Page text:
Research published within the National Institutes of Health (NIH) states, “22 million Americans have sleep apnea, and 80% don’t know it.” Why? Well, sleep apnea is difficult to diagnose, because it’s a sleep disorder. That means it occurs while you’re sleeping. But how can you be expected to know you have a life-threatening illness if you’re not conscious when it happens?
Luckily, there are sleep apnea symptoms you can identify during the day, and if you have a bed partner, you can ask them to keep an eye out at night. In today’s blog, Aeroflow Sleep will cover what sleep apnea is, who gets sleep apnea, when to see your doctor for untreated sleep apnea, and how treating it could actually save your life if you are one of the 22 million.
Table of Contents
What is sleep apnea?
There are 3 types of sleep apnea: obstructive sleep apnea, central sleep apnea, and mixed sleep apnea. Let’s break down what each is:
1. Obstructive Sleep Apnea
Obstructive Sleep Apnea (OSA) is most common. It occurs when throat muscles relax and collapse and is usually caused by something literally obstructing your upper airway. Obstructions can be anything from enlarged adenoids or tonsils to a shallow soft palate to a fatty neck putting pressure on your throat.
2. Central Sleep Apnea
Central Sleep Apnea (CSA) occurs when the brain fails to send signals to breathing muscles. This may mean your breathing pauses, you stop breathing altogether, or you simply have difficulty inhaling or exhaling while asleep.
3. Mixed Sleep Apnea
Finally, Mixed Sleep Apnea, which the Mayo Clinic calls Complex Sleep Apnea Syndrome or Treatment-Emergent Central Sleep Apnea, occurs when you have both OSA and CSA. This is the most severe form of sleep apnea.
Who gets sleep apnea?
Anyone can get sleep apnea regardless of age, weight, or gender. However, some factors do make you more likely to get it. These are called risk factors and may include comorbidities like:
- Obesity or excess weight
- Type 2 Diabetes
- High Blood Pressure
- Heart disease
- A family history of any of the above
Other health problems can put you at a higher risk for sleep apnea too, of course, but these are the most common. And the most common patient is an overweight man over the age of 50. If this sounds like you, keep reading; you may be surprised to find the symptoms also match.
What are the symptoms of sleep apnea?
Symptoms of sleep apnea include:
- Loud snoring
- Chronic daytime sleepiness
- Weight gain
- Awakening with a morning headache, dry mouth, or sore throat
- Gasping or choking during the night
- Irritability or mood swings
This does vary from person to person though. For example, loud snoring is typically a sign of sleep apnea, but you may have sleep apnea without this symptom. In fact, not everyone who has sleep apnea snores! Question is…are your symptoms harmless or not?
Is sleep apnea dangerous?
Yes, sleep apnea can be dangerous. Heart attack, stroke, even pulmonary embolisms are all very serious medical conditions sleep apnea can lead to. Truth be told, every type of sleep apnea can lead to a 3-fold increase in risk of death, and to ensure this doesn’t happen to you, know when to see your doctor.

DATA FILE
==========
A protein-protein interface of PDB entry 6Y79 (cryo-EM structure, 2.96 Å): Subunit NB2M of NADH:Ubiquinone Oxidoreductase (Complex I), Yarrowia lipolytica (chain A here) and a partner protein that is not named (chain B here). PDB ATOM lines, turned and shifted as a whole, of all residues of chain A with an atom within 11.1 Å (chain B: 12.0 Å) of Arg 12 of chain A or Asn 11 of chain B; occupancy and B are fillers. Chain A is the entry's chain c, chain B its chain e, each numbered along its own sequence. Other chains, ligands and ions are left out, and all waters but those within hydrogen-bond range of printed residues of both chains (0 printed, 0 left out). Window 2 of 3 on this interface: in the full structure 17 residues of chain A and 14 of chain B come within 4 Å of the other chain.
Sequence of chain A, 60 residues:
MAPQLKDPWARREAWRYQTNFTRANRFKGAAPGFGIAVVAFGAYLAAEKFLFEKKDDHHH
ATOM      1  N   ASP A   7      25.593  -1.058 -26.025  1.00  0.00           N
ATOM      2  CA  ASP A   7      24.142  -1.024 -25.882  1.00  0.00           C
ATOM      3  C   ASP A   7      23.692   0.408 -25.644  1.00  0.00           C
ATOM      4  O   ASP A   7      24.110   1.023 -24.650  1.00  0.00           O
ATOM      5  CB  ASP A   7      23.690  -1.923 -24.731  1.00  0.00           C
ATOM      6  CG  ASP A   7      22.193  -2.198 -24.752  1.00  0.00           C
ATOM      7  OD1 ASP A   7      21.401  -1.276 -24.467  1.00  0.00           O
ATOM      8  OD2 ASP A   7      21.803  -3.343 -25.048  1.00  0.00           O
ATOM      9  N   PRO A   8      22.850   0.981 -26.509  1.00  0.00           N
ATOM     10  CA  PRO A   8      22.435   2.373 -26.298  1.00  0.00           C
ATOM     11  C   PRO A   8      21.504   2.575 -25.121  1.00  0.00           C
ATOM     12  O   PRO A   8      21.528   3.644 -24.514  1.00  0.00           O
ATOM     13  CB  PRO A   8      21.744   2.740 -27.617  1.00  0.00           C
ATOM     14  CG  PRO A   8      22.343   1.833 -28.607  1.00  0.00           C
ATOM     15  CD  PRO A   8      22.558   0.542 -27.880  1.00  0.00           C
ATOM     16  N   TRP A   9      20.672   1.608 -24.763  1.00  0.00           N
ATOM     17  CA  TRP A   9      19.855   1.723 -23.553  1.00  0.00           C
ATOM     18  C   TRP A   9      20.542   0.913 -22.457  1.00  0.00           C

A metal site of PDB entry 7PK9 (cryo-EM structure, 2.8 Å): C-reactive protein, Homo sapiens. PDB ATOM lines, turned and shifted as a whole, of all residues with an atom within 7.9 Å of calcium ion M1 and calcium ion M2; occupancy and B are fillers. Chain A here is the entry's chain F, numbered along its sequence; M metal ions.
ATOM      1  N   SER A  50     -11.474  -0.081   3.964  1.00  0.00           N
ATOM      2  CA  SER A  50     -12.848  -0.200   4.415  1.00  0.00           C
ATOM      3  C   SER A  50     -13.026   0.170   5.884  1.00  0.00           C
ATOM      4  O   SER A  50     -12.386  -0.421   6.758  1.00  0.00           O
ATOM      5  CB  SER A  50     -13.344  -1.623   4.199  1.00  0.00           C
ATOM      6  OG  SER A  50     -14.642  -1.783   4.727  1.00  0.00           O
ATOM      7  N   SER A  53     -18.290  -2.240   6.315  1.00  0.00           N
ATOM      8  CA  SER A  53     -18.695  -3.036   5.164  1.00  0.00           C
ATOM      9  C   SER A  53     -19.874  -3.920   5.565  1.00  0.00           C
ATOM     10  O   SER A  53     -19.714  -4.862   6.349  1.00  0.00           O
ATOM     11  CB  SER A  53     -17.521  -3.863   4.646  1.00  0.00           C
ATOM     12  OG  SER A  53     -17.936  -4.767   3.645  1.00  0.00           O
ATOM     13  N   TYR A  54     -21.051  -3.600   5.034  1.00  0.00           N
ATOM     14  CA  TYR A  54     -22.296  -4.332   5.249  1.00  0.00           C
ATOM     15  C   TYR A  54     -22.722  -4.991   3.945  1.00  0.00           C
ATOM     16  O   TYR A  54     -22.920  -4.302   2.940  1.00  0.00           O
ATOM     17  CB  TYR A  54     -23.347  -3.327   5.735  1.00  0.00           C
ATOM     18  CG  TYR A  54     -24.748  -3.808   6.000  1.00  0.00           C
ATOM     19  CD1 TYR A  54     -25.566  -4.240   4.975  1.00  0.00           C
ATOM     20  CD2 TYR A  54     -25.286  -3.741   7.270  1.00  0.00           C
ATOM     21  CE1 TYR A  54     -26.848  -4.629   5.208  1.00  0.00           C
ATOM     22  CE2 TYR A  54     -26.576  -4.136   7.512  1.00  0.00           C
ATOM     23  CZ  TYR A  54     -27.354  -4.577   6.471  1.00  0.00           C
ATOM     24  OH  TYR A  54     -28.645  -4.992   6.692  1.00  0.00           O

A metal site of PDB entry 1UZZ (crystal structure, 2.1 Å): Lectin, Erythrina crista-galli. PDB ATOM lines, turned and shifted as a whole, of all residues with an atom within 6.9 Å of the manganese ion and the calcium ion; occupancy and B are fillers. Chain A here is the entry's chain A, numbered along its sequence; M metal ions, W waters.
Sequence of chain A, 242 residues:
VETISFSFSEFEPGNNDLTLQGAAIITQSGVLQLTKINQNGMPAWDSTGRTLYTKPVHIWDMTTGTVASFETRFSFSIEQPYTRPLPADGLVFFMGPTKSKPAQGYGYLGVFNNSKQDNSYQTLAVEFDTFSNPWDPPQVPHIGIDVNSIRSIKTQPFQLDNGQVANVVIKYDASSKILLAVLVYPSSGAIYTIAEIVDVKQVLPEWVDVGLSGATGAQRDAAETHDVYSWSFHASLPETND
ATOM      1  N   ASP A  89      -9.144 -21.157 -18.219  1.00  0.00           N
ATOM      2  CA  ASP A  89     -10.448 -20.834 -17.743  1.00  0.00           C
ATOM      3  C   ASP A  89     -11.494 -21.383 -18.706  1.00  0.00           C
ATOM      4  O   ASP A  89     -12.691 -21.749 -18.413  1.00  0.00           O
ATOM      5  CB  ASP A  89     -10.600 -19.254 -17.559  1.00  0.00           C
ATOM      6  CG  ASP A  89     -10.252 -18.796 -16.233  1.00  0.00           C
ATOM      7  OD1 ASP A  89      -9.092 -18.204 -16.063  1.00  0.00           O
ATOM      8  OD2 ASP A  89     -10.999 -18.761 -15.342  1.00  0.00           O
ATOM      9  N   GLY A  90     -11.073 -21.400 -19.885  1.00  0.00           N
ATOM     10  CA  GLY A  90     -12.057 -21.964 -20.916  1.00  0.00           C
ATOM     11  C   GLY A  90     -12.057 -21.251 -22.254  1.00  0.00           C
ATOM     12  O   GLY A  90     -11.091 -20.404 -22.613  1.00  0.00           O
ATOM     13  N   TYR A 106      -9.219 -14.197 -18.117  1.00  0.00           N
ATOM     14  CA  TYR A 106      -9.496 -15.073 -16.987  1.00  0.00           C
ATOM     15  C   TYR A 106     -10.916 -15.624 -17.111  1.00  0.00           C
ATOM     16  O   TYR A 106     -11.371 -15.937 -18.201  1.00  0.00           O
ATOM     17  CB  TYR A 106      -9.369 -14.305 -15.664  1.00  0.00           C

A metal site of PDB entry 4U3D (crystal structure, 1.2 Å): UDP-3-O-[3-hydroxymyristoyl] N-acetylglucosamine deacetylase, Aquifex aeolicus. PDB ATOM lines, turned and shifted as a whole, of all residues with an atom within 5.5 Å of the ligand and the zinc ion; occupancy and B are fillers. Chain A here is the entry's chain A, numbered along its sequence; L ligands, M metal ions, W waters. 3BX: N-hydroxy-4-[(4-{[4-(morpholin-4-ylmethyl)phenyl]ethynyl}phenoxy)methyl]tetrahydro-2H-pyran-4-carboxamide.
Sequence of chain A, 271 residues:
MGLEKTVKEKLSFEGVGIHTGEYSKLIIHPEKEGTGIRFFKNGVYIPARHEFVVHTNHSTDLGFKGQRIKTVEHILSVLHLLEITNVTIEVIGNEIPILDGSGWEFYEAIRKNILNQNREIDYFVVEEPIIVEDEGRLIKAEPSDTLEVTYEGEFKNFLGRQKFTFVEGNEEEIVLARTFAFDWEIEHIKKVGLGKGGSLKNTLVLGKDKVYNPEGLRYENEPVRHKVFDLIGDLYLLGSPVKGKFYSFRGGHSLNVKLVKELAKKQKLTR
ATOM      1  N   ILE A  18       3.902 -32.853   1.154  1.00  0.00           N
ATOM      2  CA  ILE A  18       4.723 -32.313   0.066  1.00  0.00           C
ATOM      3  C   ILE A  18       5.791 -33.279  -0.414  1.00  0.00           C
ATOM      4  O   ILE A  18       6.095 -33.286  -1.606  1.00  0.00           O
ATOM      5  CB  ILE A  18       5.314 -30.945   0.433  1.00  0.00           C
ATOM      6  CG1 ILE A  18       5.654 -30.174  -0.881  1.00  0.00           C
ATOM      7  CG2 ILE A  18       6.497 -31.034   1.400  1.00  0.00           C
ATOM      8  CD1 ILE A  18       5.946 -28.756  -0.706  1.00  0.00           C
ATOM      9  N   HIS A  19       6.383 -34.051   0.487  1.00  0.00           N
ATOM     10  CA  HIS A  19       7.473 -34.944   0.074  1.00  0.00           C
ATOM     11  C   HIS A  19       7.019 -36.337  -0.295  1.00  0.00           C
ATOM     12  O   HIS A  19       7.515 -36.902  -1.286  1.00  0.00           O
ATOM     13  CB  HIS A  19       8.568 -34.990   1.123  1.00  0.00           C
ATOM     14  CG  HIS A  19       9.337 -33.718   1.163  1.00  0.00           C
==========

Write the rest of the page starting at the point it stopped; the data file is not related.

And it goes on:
When to See Your Doctor
If you or your bed partner suspects any of your symptoms are linked to sleep apnea, you need to see your doctor right away. As previously mentioned, doing so may prevent health problems; like an increased risk of heart failure or arrythmias.
Still unsure if you’re at risk for sleep apnea? This stop-bang questionnaire can assess your risk. Feel free to bring it to your next checkup, review the answers with your doctor, and be confident in your healthcare together.
Can I test myself for sleep apnea?
You, yourself, cannot confirm whether or not you have sleep apnea. Only a sleep study can properly diagnose this medical condition and is what your doctor will recommend if they think you have sleep apnea. That said, a sleep study can be done in-lab or at home.
A sleep study works by monitoring your breathing pattern, airflow, oxygen levels, and heart rate while you sleep. In-lab sleep studies track more kinds of information too, but that also means they require more sensors and observation than those done at home. The smallest versions of at-home sleep studies only use a fingertip sensor.
So, while an at-home sleep study is certainly more comfortable, there are cons: 1) it will only diagnose sleep apnea and not any other sleep disorders, 2) it is less likely to identify mild sleep apnea, and 3) some insurance companies may not accept the results. The latter is especially important, because your sleep apnea treatment could be covered by insurance.
How is sleep apnea treated?
Continuous positive airway pressure (CPAP) is how sleep apnea is most often treated, and this sleep medicine could save your life. It is prescribed in the form of a CPAP machine, which pushes air pressure through a hollow tube to an attached CPAP mask and into your upper airways, via your mouth and/or nose.
Surgery, oral appliances, or neuromuscular stimulation are also treatment options, and if you suffer from any of the aforementioned comorbidities associated with sleep apnea, lifestyle changes that promote a healthy diet and weight loss could further reduce your breathing problems. Except, these solutions are less likely to be covered by insurance.
Aeroflow Sleep specializes in covering CPAP supplies–including CPAP machines–up to 100% through insurance. Plus, our expert Sleep Specialists guide you through every step of your sleep apnea journey, because therapy this vital is not something you want to mess around with alone.
Become a part of the Aeroflow Sleep family today by filling out our Qualify Form or calling us at (800) 480-5491. We’re ready to help identify your sleep apnea symptoms and get you the treatment that could actually save your life today.